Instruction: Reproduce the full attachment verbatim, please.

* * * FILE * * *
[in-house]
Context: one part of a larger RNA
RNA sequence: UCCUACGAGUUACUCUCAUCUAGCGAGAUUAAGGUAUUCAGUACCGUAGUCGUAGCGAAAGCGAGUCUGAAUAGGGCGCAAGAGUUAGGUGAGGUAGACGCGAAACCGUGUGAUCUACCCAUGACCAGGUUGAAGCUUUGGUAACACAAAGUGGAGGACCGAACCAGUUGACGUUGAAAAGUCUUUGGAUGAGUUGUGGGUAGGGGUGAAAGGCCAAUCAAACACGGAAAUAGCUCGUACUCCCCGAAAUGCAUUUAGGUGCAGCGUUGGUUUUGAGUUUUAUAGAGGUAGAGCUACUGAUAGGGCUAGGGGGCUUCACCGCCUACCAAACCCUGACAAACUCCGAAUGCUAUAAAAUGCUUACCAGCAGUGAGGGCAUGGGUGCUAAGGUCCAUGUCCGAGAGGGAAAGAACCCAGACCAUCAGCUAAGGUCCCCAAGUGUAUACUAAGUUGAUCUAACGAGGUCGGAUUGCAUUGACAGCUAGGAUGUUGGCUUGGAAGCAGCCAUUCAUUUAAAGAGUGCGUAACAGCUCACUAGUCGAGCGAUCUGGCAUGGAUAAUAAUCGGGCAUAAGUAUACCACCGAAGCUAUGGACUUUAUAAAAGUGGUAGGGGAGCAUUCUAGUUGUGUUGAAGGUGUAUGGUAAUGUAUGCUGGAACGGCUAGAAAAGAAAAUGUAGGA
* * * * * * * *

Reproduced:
[in-house]
Context: one part of a larger RNA
RNA sequence: UCCUACGAGUUACUCUCAUCUAGCGAGAUUAAGGUAUUCAGUACCGUAGUCGUAGCGAAAGCGAGUCUGAAUAGGGCGCAAGAGUUAGGUGAGGUAGACGCGAAACCGUGUGAUCUACCCAUGACCAGGUUGAAGCUUUGGUAACACAAAGUGGAGGACCGAACCAGUUGACGUUGAAAAGUCUUUGGAUGAGUUGUGGGUAGGGGUGAAAGGCCAAUCAAACACGGAAAUAGCUCGUACUCCCCGAAAUGCAUUUAGGUGCAGCGUUGGUUUUGAGUUUUAUAGAGGUAGAGCUACUGAUAGGGCUAGGGGGCUUCACCGCCUACCAAACCCUGACAAACUCCGAAUGCUAUAAAAUGCUUACCAGCAGUGAGGGCAUGGGUGCUAAGGUCCAUGUCCGAGAGGGAAAGAACCCAGACCAUCAGCUAAGGUCCCCAAGUGUAUACUAAGUUGAUCUAACGAGGUCGGAUUGCAUUGACAGCUAGGAUGUUGGCUUGGAAGCAGCCAUUCAUUUAAAGAGUGCGUAACAGCUCACUAGUCGAGCGAUCUGGCAUGGAUAAUAAUCGGGCAUAAGUAUACCACCGAAGCUAUGGACUUUAUAAAAGUGGUAGGGGAGCAUUCUAGUUGUGUUGAAGGUGUAUGGUAAUGUAUGCUGGAACGGCUAGAAAAGAAAAUGUAGGA